Like most artists, trumpeter and composer Gabriel Alegría and members of his Afro-Peruvian Sextet have been profoundly affected by the pandemic. But thanks to their “determined fans and a poem-gone-viral,” the group has been able to persevere in the face of adversity. The result is their new concept album, Social Distancing, a “musical memoir (& protest)” based on artistic collaborations inspired by the 2020 pandemic as well as issues of social justice that have surfaced over that past year. “Every sound and rhythm,” says Alegría, “is an attempt to guide you safely away from the confusion” into the band’s safe space: Afro-Peruvian jazz music.
Each track on the album makes a statement relevant to the times. The opening track, “And the People Stayed Home,” is set a poem about the pandemic by Kitty O’Meara, who offered to collaborate by recording her spoken text which the band sets to music.
The crux of the project is the four movement Social Distancing suite that opens with “Covid-19,” a “festijo” based on an atonal 12-tone row to portray the “angular and deadly power of the virus.” Featuring guest artist Russell Ferrante (The Yellowjackets) on piano, the horn heavy disjointed track is propelled towards an abrupt conclusion signaled by the rapid staccato warning signal of the trumpet. Following is “The Mask,” a more sinister, percussive track that incorporates a spoken word interpretation of the Peruvian Son de los Diablos by Freddy “Huevito” Lobatón. Moving into the socio-political spectrum, “George & Breonna” is a multi-layered chaotic patchwork of sharp, improvisatory statements that portray racial hate and broken systems as it pays homage to George Floyd, Breonna Taylor and #blacklivesmatter. The suite concludes with “The New Normal,” incorporating a laid back, funky panalivio groove that explodes into a full blown celebration signaling a sense of optimism and hope that we can soon return to living life at the fullest.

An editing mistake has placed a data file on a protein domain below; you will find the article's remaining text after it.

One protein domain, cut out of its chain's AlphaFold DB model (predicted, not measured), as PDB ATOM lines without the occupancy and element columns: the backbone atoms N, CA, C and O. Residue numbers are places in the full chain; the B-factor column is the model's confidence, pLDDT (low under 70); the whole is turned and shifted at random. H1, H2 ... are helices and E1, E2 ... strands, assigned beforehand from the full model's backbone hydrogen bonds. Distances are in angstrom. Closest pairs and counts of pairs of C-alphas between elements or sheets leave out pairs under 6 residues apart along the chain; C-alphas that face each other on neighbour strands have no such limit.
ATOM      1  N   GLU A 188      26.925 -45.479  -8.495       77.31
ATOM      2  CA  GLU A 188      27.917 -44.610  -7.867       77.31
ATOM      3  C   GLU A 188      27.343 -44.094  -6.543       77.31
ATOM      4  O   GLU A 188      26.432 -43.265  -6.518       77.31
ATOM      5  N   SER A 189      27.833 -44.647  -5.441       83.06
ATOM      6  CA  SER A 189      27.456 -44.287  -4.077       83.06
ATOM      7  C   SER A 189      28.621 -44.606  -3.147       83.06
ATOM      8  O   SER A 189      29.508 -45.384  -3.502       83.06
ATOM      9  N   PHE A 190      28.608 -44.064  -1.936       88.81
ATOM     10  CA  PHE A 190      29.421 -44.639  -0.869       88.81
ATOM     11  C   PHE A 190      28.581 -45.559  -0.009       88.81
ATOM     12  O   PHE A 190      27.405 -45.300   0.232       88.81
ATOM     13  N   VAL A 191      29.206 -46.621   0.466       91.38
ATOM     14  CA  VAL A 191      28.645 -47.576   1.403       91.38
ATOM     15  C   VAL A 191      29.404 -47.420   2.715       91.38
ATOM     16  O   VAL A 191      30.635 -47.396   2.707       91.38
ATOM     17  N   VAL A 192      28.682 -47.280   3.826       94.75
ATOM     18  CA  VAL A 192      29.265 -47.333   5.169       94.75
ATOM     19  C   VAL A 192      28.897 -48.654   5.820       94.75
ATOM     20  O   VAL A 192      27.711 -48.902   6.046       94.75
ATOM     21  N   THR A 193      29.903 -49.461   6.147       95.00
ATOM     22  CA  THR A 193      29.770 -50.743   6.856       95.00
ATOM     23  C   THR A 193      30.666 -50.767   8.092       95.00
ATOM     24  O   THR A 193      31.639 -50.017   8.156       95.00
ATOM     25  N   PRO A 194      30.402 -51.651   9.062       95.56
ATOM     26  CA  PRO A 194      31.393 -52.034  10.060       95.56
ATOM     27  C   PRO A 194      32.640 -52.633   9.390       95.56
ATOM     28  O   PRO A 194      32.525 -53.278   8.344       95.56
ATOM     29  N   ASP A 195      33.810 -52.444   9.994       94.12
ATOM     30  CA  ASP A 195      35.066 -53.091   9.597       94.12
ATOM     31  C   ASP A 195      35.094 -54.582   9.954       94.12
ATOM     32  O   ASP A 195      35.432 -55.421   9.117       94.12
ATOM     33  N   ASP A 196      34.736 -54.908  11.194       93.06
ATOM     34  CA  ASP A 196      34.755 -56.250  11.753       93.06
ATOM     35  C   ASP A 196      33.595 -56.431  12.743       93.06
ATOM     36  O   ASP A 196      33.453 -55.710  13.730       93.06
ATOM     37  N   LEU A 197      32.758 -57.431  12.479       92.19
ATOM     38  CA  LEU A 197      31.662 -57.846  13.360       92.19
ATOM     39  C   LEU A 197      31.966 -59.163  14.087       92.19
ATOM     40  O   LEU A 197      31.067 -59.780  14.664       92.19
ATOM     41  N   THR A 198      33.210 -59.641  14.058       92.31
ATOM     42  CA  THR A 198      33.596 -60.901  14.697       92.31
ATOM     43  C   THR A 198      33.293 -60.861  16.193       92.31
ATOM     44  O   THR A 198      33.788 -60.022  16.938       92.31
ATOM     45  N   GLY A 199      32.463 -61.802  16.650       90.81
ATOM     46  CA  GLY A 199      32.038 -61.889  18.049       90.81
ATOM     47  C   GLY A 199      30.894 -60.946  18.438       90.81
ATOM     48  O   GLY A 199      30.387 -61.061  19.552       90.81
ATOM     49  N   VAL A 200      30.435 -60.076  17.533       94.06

Other tracks on the album include “Mirando al Shingo,” a tribute Alegría’s grandfather that represents life before the pandemic, and the uplifting “Octavio y Natalia” channeling the playful and innocent nature of children as well as the hope that no parent will experience their child’s death, whether due to a pandemic or violence. The album concludes as it began, with a reprise of “And the People Stayed Home,” this time in Spanish.
Social Distancing is a marvelously imaginative album that encapsulates the current fears and uncertainties of the present, while showcasing Gabriel Alegría and his Afro-Peruvian Sextet at their finest.
Reviewed by Brenda Nelson-Strauss